“But they were startled and terrified and thought that they were seeing a ghost.” Luke 24:37
How do you fit in to my little box, my expectations of you?
What are your expectations of God as you know the God of your understanding?
In Luke’s 24th chapter, there are three accounts of the risen Christ appearing to his disciples. In each appearance, He was not recognized. In two, there were expressions of fear and terror. Why?
These references are from the accounts of Jesus according to the Christian experiences. However, I believe that people of any spiritual practice often fail to recognize the presence of divinity. Why?
How well do I have to know you in order to trust you? What does it take for me to recognize you? What happens to my sight that I lose my relationship to you?
I recall my days of active addiction. These are not pretty memories. Addiction blinded my honesty in any form. Recovery began with an invitation from a man who recognized my pain. He offered the resources to begin my recovery. This man, Don, recognized what I could not see. In my pain, Don recognized divinity. Don willingly entered my pain. How did he know? Don willingly suffered with me. He found divinity in my suffering. How?
As I enter my 18th year of recovery, some of these answers are obvious. I could not see beyond the blindness of my addiction. My familiarity with my addictive nature has been a difficult relationship to unlearn. Entering in healthy relationships has been a journey of slowly building trust. My addictive nature built a strong set of expectations. You needed to meet my expectations or I simply would not trust you. Sustained sobriety is a journey of surrendering expectations, of surrendering my ego, of surrendering my way of thinking.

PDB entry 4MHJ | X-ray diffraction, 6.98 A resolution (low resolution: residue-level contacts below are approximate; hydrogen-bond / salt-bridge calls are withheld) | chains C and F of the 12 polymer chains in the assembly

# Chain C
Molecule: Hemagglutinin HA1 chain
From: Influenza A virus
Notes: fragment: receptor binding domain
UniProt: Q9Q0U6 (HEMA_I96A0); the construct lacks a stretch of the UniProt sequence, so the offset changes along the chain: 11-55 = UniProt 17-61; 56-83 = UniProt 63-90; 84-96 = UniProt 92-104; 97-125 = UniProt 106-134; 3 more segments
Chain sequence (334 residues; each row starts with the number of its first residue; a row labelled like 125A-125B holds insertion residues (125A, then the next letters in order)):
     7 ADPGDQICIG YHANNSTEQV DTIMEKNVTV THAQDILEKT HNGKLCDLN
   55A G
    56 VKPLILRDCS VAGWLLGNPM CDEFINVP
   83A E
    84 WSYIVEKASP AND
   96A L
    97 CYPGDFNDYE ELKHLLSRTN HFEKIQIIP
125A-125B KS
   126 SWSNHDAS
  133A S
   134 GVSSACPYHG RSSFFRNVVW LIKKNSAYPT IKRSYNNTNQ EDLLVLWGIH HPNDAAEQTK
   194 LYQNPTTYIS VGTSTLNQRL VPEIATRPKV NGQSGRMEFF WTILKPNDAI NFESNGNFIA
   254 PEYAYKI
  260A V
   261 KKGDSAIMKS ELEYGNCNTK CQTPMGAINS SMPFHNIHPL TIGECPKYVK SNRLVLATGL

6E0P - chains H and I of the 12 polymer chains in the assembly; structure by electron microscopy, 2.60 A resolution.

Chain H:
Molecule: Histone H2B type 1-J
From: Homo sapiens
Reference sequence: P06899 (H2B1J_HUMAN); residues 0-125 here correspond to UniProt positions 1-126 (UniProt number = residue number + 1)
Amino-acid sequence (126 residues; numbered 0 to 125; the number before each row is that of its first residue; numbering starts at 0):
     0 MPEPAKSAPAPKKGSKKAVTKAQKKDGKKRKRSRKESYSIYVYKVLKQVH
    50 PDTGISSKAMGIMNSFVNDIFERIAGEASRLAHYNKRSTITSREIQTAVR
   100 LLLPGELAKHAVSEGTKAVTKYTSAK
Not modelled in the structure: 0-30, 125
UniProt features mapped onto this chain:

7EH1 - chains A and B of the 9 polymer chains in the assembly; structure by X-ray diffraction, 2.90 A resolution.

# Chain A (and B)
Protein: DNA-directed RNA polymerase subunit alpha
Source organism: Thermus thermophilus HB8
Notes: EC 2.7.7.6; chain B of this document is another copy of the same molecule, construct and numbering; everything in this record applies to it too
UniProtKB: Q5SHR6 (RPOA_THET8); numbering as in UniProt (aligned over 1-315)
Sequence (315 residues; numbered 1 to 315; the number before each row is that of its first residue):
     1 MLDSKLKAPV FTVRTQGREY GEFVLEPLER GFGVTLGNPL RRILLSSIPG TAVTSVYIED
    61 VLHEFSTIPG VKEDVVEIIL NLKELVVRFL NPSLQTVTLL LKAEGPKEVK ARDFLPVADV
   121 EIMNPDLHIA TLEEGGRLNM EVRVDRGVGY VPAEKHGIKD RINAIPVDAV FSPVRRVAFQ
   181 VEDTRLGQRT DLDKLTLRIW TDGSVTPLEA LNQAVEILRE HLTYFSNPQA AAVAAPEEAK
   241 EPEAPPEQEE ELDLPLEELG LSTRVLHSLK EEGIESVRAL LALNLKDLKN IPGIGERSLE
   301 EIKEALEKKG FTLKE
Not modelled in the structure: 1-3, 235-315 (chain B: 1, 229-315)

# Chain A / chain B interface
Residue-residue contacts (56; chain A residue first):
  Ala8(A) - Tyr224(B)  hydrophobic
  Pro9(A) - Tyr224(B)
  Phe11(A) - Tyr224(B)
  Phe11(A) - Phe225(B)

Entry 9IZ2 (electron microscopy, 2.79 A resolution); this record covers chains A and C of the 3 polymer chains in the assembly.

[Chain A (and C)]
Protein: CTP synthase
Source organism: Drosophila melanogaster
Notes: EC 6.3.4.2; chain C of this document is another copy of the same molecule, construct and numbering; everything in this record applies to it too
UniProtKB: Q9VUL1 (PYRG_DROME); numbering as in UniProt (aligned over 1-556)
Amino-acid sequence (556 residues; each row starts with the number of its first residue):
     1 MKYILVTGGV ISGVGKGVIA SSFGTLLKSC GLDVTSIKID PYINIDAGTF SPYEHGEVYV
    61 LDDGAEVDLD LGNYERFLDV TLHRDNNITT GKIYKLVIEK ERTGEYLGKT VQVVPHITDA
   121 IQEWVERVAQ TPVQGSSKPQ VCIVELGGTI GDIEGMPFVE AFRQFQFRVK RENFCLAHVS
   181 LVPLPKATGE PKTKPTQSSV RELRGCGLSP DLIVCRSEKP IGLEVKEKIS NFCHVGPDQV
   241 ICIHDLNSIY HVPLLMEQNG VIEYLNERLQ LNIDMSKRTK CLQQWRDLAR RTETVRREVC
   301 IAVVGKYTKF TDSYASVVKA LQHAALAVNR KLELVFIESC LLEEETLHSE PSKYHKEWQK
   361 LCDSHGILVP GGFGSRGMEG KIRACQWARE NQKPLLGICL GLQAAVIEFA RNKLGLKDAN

The journey of the 12 Steps is one of surrender. I surrender expectations of you, of myself, and of God. I had you all packed neatly in a set of boxes. When you climbed out of your box, I would not trust. I would not surrender my expectations or my ego. Surrender always leaves an empty spot in my soul. Along this journey, I am learning how to fill those empty spots.
The primary substance of the empty spots is divinity. The presence of addiction took all the space. There was no space for divinity. Each of you has slowly revealed your divinity, which allows me to recognize my divinity. You accepted me, without judgment. You forgave me, over and over. You reached out to me, expressing my value and purpose. You lived divinity in the flesh. Christians call this incarnation, God in human form. There are many other references to divinity in other practices. In the end, we recognize our inter connection through a common Source. I’ll call this Source God.
I am becoming less startled and terrorized in the presence of God, in the presence of you. With the practice of meditation, I am more quickly becoming aware of my fears and judgments. This allows me to grow more each day, with each encounter we have. This is an ongoing experience of resurrection. Quite simply, addiction is death. Sobriety is resurrection. AWESOME! Each day can be an experience of resurrection.
The practice of meditation, the practice of reading sacred scriptures, the practice of 12 Steps, and the practice of entering in to your presence: these are the practices that fill the empty spots with divinity. These are the practices of continuing the relationship with God. These are the practices that calm the turmoil of raging seas and leave us beside restful waters. These are the practices I cherish with gratitude.